June 27, 1950 — Only two days before, thousands of North Korean soldiers had crossed into the South Korea, under the cover of artillery barrages over the 38th parallel. They were already on their way to Seoul by the 27th, and the world was watching closely. On this day in history, U.S. President Harry Truman ordered military forces to aid the South Korea in the fight against the north. This was in line with the U.N. Security Council’s Resolution 82, which supported military action from U.N. member states in South Korea.
American involvement in the war was also closely tied to the fight against communism. On top of the dangers of communism in general, at the time the rapid spread of communism looked a whole lot like the rapid spread of Nazism that, only one decade prior, had the entire world engulfed in the most devastating war in history. The same president was still in office, the same officials and military service members who literally fought in WWII were still undoubtedly reeling from the war. Though with the U.N.’s support and South Korea’s need for assistance, they didn’t need any other reason, but this was still undoubtedly a contributing factor.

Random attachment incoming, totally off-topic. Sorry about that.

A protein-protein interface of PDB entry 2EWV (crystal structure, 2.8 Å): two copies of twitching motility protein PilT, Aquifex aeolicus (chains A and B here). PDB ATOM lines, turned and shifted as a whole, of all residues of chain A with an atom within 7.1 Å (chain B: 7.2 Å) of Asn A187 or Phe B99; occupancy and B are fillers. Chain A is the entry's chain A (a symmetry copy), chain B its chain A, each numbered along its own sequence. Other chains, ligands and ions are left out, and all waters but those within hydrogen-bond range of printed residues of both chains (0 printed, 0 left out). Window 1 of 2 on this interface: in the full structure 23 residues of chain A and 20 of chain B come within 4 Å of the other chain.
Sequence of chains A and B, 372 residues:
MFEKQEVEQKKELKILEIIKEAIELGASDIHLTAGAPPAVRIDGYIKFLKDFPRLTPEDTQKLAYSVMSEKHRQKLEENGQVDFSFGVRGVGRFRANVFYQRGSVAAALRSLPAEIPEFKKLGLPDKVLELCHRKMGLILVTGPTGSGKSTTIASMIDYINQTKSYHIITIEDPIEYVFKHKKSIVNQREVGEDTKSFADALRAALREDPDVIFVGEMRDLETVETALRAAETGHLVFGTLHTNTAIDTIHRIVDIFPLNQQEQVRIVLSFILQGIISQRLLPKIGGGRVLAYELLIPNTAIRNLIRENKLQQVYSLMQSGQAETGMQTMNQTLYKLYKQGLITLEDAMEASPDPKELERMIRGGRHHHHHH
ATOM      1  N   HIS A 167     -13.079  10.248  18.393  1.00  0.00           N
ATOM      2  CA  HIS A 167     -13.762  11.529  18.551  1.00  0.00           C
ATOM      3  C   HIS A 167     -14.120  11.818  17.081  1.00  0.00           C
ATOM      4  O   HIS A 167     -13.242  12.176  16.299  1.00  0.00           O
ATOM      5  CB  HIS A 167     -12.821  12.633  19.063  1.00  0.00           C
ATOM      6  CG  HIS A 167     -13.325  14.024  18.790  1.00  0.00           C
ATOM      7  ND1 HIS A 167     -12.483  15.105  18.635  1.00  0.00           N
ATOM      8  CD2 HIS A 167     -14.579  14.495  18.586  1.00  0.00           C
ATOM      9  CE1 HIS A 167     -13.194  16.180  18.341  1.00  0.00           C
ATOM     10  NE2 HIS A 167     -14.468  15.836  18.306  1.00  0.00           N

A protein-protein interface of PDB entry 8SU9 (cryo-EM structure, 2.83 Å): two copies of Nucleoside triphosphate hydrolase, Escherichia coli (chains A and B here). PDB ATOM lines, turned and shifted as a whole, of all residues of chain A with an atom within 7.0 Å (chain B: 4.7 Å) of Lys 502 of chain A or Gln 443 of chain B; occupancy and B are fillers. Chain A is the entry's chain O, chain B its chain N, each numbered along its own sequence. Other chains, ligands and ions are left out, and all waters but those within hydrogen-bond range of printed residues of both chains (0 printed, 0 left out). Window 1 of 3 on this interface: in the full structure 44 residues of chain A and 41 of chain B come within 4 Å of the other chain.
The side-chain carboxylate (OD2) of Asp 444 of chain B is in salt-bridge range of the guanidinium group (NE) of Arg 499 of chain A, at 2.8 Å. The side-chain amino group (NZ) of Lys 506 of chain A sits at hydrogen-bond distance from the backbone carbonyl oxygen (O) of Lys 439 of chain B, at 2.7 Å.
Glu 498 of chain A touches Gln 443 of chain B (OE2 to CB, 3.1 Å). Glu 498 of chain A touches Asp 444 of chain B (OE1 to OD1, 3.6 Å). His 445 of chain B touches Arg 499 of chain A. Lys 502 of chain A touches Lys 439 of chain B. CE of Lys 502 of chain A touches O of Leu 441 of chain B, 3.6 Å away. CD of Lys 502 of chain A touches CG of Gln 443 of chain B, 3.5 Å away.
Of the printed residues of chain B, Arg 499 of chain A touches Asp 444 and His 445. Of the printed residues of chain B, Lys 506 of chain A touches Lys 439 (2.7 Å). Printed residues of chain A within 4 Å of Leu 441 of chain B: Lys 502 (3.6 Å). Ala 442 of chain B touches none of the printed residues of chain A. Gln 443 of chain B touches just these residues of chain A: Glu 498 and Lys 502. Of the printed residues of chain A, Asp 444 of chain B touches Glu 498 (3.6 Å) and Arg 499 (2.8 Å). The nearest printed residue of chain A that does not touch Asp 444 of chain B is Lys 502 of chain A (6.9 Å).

As American troops began to flood into the country, the U.S. saw their first major battle in Osan, just south of Seoul, on 5 July, 1950. The war would continue on for three more years, claiming the lives of hundreds of thousands of combatants, including almost 34,000 American troops from hostile engagements, and over 100,000 wounded in action. South Korea suffered approximately 217,000 deaths, and over a million civilians lost; North Korea lost over 400,000 troops, and suffered approximately 600,000 civilian deaths.
According to the Defense POW/MIA Accounting Agency, there are still 7,697 U.S. military personnel unaccounted for from the Korean War. In recent developments, the United States has been promised the return of the remains of 200-250 service members that have been listed as MIA from the Korean War, as the relationship between Kim Jong Un and President Donald Trump is rapidly changing.
And in that spirit, for the first time since then, U.S. and North Korean relations have been improving. What’s more — South and North Korea have finally begun a long overdue dialogue, and are hopefully continuing steps toward a permanent reconciliation between the two. They have had multiple historic moments, including the meeting between both Kim Jong Un and President Moon Jae-In in April, as well as a second summit in May. They have both taken steps to shut down the military hostilities between the two and work on developing infrastructure in the spirit of peace, including syncing their time zones, the removal of propaganda speakers, and even talks of denuclearization of the north.
Wherever it’s heading, these developments are a stark difference to the June 27 the world experienced in 1950.